Suzuki without a teacher?

Diana Chen said: Feb 20, 2014
 3 posts

Hi I just signed up. My three children were introduced to violin by the only Suzuki teacher here in Jamaica (where we are from and where we live). Unfortunately she’s retiring (she’s been doing it for over 30 years) and she is phasing her students out, so my 4 year old twins are now doing lessons with one of her former students (who is not Suzuki trained but is teaching them using the method as he knows it—I don’t know how much he is winging it or really following the method), and my 8 year old has moved on to the cello and her teacher is not doing Suzuki at all (she reads music as she has done piano for three years, not Suzuki.)

I love the Suzuki method and everything that comes with it. I even have my own violin! I’ve just learned about this website (which I have already learned so much from!) and the summer institutes and would love to take my family to one (maybe next year). But given that none of my children are in official Suzuki programmes now, and there is no Suzuki teacher for them to learn with in the forseeable future, is it possible for us to be a part of the Suzuki world? To attend summer institutes?

Mengwei Shen said: Feb 23, 2014
Mengwei Shen
Suzuki Association Member
Violin, Piano, Cello
Jersey City, NJ
220 posts

Has your teacher’s former student shared anything about his goals, such as if he is interested in taking teacher training courses? Keep in mind that it’s possible for someone who hasn’t taken sponsored teacher training to still teach “like a Suzuki teacher” (especially if he was heavily influenced by the retiring teacher), and even among “Suzuki-trained teachers” there will still be differences in how they work.

When institutes require that participating students study with a Suzuki teacher, my take is that they want to ensure that 1) as a practical matter, the students know the repertoire and 2) the family has an idea (via their teacher’s guidance) of what they’re getting into. They want you to have a good experience there and it’s definitely hard to do that if you don’t know the pieces and aren’t on board with the underlying philosophy! I’d think if you were to contact a program that you want to attend and explain your situation, you could work it out with them.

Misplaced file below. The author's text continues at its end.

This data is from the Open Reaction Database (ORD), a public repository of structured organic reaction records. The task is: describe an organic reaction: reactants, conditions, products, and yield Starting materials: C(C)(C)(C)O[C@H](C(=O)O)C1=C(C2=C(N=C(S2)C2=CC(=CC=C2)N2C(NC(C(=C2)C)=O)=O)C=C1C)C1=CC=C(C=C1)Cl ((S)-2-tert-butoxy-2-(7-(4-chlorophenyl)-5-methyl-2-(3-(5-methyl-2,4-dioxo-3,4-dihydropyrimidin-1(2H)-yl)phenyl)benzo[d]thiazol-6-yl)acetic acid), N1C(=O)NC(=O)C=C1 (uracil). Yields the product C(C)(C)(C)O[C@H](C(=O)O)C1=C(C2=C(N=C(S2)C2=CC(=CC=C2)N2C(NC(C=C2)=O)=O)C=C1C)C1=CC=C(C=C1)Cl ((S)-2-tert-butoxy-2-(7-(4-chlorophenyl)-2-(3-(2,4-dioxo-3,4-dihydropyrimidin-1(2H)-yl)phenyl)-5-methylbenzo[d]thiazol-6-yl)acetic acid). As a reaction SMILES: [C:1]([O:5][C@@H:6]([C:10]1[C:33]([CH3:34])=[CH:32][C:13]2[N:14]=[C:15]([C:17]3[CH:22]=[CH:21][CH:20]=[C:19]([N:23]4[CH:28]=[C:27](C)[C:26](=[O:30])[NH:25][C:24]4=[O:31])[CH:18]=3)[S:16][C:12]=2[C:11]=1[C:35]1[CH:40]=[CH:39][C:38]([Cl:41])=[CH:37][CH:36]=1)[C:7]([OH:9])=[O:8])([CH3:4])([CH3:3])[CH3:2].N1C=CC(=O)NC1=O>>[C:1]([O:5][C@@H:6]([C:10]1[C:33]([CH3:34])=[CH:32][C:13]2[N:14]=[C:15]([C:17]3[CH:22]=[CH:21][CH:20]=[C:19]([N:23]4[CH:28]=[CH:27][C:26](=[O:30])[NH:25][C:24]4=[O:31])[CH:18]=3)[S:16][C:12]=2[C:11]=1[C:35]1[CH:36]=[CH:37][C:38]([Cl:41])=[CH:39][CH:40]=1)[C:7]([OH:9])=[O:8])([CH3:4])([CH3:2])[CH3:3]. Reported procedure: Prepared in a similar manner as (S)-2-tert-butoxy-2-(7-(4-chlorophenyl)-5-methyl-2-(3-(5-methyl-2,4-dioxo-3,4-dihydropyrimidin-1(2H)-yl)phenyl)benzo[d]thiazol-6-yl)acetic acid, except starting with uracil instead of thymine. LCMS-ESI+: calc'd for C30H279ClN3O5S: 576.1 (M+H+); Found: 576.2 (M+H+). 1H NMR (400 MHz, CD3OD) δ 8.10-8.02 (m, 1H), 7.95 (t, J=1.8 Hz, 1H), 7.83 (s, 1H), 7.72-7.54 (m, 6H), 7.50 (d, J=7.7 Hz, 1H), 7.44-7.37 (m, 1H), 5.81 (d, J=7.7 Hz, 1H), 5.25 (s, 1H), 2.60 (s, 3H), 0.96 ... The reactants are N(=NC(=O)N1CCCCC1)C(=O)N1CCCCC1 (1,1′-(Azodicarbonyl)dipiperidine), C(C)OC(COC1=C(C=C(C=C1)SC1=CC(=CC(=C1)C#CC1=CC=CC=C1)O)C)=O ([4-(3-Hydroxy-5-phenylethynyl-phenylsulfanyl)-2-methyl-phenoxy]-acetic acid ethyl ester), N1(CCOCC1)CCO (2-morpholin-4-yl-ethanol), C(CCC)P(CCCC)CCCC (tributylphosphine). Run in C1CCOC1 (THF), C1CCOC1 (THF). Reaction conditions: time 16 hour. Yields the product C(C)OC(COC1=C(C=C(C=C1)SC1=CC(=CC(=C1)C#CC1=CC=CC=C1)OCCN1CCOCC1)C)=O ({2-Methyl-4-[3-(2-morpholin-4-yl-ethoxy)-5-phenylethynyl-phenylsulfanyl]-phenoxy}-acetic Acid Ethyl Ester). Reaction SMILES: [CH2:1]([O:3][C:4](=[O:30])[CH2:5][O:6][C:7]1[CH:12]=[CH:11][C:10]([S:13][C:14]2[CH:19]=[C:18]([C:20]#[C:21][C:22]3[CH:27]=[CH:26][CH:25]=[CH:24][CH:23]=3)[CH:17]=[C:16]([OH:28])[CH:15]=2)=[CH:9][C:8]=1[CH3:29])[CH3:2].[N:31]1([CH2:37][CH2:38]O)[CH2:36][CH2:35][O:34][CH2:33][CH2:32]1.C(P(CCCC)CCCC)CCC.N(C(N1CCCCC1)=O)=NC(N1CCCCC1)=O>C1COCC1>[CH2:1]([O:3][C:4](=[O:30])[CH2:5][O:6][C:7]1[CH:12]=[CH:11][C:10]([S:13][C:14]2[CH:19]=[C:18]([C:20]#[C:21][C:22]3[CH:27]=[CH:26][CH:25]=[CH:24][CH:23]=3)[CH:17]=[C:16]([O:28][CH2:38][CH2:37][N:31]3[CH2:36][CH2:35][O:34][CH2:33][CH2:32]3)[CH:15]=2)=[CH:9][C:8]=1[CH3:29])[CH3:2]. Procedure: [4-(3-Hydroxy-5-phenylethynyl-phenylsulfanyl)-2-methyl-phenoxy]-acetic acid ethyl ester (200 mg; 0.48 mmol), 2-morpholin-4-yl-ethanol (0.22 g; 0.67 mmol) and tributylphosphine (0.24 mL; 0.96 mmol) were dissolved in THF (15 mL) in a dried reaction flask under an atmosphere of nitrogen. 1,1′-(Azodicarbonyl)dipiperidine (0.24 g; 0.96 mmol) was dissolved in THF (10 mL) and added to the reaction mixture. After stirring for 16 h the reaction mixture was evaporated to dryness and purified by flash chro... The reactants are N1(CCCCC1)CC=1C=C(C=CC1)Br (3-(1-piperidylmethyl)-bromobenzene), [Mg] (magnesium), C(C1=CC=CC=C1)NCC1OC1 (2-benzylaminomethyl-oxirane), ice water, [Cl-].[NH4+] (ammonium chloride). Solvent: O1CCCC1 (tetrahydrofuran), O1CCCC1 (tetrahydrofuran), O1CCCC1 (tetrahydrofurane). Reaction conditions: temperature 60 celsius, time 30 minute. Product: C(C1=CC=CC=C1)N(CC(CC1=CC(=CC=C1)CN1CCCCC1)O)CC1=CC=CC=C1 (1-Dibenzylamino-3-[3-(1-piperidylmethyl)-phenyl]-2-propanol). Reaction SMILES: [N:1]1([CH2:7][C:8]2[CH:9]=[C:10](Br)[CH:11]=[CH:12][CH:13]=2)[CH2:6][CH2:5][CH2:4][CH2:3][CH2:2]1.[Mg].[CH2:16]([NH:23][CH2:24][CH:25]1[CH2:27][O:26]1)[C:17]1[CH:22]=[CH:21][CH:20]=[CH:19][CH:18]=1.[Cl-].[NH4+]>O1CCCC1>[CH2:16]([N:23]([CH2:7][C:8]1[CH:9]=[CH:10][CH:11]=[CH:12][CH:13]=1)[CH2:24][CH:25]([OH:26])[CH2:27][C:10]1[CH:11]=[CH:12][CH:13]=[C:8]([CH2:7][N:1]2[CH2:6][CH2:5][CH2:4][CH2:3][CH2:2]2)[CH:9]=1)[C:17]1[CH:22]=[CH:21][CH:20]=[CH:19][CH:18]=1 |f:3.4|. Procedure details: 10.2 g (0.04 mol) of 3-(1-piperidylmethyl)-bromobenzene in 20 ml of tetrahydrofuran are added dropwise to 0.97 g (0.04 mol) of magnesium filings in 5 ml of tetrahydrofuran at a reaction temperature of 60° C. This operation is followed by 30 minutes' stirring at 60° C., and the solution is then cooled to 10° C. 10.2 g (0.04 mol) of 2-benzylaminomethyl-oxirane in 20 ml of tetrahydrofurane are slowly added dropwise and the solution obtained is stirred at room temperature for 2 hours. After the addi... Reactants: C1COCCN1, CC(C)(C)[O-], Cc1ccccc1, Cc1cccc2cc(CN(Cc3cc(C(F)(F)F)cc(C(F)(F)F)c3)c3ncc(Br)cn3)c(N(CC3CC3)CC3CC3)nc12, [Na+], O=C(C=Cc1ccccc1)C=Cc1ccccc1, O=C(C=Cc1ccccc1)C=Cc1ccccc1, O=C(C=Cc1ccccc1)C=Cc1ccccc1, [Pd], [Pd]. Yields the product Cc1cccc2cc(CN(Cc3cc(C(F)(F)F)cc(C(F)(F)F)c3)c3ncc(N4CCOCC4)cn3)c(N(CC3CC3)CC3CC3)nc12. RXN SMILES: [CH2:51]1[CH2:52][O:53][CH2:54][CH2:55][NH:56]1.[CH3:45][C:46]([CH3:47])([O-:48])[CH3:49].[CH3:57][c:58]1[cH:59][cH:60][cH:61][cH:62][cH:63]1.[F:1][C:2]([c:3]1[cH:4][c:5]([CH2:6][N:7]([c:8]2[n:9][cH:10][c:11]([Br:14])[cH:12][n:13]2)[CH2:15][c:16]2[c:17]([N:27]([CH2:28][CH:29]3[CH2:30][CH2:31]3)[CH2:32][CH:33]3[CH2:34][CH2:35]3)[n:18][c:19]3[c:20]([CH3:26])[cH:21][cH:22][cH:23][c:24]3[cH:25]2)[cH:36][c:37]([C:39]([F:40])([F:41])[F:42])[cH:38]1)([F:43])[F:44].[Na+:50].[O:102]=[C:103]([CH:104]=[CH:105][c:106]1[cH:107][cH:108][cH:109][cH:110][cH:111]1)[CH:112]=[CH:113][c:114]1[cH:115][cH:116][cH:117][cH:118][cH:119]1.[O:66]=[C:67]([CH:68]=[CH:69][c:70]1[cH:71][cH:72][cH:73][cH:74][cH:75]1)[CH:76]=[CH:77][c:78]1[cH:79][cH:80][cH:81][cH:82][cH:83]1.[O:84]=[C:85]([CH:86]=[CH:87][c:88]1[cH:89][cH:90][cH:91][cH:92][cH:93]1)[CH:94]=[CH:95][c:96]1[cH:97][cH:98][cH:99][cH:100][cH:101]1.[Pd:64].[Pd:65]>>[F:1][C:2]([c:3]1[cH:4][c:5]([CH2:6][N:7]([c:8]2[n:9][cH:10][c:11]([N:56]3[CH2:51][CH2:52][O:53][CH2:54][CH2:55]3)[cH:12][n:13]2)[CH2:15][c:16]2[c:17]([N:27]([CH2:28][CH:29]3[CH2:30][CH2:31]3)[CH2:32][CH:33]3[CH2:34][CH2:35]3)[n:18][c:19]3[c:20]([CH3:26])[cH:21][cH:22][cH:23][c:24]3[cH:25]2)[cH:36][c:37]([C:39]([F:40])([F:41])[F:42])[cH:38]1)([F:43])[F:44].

Lenni Jabour said: Feb 24, 2014
Suzuki Association Member
Piano, Suzuki Early Childhood Education
Toronto, ON
9 posts

I am going to sound like a sticky purist here, so I am sorry in advance—but Suzuki teachers generally are carefully trained. If I were you, I would find a good teacher you and your children like and chalk it up to an unfortunate lack of Suzuki teachers in your area. You could always supplement with the summer institutes and use practice habits that you have gleaned (such as listening to a recording of repertoire, focusing on repetition, etc) but I would not be expecting any teacher not trained in properly implementing Suzuki principles to allow you the full Suzuki experience.

That is just my opinion, but I am really sticky about Suzuki principles in my studio- I figure that is why my families signed up, and it what I was trained to do as both a teacher and former Suzuki student myself.

Meanwhile it sounds like you got off on a wonderful start (good for you for having your own violin!). I hope you find the best teacher for your family whether you stay with the student or find someone different.

Music is a language of the heart without words. 
- Dr. Shinichi Suzuki, 1898- 1998

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